disk lens being a prismatic spherical lens in itself
has the same focal length at any point on its
surface therefore the spiral paths have the same
focal length at any given point and when the disk
equipment and radiating or antenna system. The
above description covers what is known as the
direct pickup method and is intended especially 45
for outdoor scenes such as current events and
athletic contests. Another method known as the
flying spot is similar to the above excepting that
a light source such as a carbon are or stereopti
con incandescent lamp is substituted for the 50
light sensitive photo-electric cell and a plurality
of photo-electric cells are placed in front of the
televisor and facing object 23. With this method
it is necessary that the room or studio be dark
ened. In operation this system would function as
follows: Rays of light from the light source would
be directed again rotating disk lens 5 the spiral
paths thereon would allow a portion of the light
to pass through to rotating scanning disk 8 which
contains slots 9 in register with transparent 60
paths on disk lens 5 which would cause a small
square shaped spherical lens to be formed which
projects the image of the light source onto the
projection lens I3 and M which in turn projects a
very small brilliant spot of light which travels in 65
successive lines across the entire subject or object
23 which is being televised. As this spot of light
passes across the subject it is re?ected back to
the photo-electric cells, the white portions of
the subject re?ecting the most light, the neutral 70
portions less light and the black portions re?ect
ing practically no light. As in the ?rst described
system these light variations as re?ected on the
photoelectric cells are transformed into corre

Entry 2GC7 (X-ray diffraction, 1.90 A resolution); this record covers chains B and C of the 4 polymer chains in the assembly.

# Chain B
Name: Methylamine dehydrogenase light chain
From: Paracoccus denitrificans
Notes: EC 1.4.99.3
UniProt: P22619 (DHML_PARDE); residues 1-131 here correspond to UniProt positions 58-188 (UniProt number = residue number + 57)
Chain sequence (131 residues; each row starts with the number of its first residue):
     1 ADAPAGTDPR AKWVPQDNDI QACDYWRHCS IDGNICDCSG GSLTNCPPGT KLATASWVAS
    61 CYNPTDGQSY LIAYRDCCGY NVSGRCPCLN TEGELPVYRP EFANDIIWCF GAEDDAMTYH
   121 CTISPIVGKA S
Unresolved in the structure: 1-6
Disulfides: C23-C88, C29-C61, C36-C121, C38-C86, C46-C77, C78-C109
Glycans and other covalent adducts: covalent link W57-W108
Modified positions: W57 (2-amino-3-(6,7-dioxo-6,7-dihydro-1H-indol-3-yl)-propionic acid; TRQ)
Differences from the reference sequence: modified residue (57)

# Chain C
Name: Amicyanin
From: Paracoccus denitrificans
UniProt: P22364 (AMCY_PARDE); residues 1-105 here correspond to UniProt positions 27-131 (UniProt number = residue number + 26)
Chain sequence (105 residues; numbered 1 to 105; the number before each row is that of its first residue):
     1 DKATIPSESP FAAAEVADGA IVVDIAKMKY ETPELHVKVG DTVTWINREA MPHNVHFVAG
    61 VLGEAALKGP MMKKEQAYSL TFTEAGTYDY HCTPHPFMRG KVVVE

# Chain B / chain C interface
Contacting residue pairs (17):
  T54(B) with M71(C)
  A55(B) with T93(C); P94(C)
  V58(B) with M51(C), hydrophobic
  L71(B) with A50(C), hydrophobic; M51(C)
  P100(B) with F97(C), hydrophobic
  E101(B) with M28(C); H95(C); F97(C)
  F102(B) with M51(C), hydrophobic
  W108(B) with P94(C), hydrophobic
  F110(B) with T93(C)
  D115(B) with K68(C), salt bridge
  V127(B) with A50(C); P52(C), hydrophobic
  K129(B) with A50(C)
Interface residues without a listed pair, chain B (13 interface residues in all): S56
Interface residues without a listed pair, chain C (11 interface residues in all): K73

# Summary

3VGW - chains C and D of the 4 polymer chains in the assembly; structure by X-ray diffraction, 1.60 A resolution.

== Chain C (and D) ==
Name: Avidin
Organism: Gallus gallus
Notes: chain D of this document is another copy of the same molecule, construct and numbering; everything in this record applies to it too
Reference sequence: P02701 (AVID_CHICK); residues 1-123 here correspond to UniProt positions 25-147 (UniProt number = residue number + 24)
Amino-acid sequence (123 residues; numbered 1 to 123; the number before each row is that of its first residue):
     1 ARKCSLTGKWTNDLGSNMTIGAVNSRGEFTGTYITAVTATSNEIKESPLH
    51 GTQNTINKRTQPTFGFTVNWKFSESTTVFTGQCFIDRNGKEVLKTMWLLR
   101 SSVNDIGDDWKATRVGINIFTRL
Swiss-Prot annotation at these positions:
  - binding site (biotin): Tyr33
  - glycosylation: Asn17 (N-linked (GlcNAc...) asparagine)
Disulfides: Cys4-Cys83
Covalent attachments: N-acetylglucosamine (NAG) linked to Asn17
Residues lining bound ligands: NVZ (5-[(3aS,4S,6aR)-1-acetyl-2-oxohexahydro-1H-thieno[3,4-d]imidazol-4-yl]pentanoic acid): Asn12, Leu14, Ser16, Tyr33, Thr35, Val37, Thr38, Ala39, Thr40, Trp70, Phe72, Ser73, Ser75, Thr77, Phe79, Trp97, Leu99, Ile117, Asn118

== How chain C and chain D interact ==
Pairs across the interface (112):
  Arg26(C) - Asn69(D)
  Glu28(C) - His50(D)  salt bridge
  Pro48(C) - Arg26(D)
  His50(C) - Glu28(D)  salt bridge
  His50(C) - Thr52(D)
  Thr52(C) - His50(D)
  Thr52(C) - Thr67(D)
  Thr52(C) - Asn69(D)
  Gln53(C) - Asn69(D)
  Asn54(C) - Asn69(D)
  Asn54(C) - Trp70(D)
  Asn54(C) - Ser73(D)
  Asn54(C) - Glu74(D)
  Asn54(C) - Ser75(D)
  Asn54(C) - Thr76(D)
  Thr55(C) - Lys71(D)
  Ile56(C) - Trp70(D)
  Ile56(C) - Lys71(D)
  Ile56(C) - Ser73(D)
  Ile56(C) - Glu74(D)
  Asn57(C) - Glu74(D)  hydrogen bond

sponding electrical variations or impulses which 75
3
2,136,926
are amplified and transmitted as above described.
The foregoing description pertains entirely to
ent uncolored slots contained on disk 5. In op
eration as the object is being scanned by one of
' In order to reproduce visual impressions this
invention is used as shown in Figures 2 and 3 to
the primary colors, that particular color will be
?ltered out and only its complement or opposite
color or shades of color containing its complement
will be allowed to pass to the light sensitive cell.
The object is scanned by each of the colored slots
wit: The electrical impulses emitted by the trans
mitting equipment shown in Fig. 1 and described
is being traversed by the point of light controlled
broadcasting or transmission of pictures both
still and moving, directly from living objects or
$1 from transparencies or ?lms.
10 above, are received by antenna 24’ and radio re
ceiver 2i, ampli?ed by ampli?er 22 as shown in
Fig. 1, then conveyed'to output circuit II, to
light source ‘I which is capable of interpreting
so rapidly and at the receiving end the screen
by electrical impulses and a scanning disk iden~
tical to and rotating at the same speed and in
perfect synchronism with the one at the trans
light source such as an are light or an incandes
mitter, that the colors thus reproduced create the
sensation to the eye of being chemically mixed,
therefore an optical illusion is produced and the
observer sees the picture in what appears to be
natural colors.
Although I have shown and described herein
preferred embodiments of my invention, it is to
cent exciter lamp the constant output of which
be de?nitely understood that I do not desire to .
or transforming each electrical impulse into light
variations in accordance with the signal strength
of each impulse.- In the receiver the light source
1’ is shown as a crater type neon lamp but in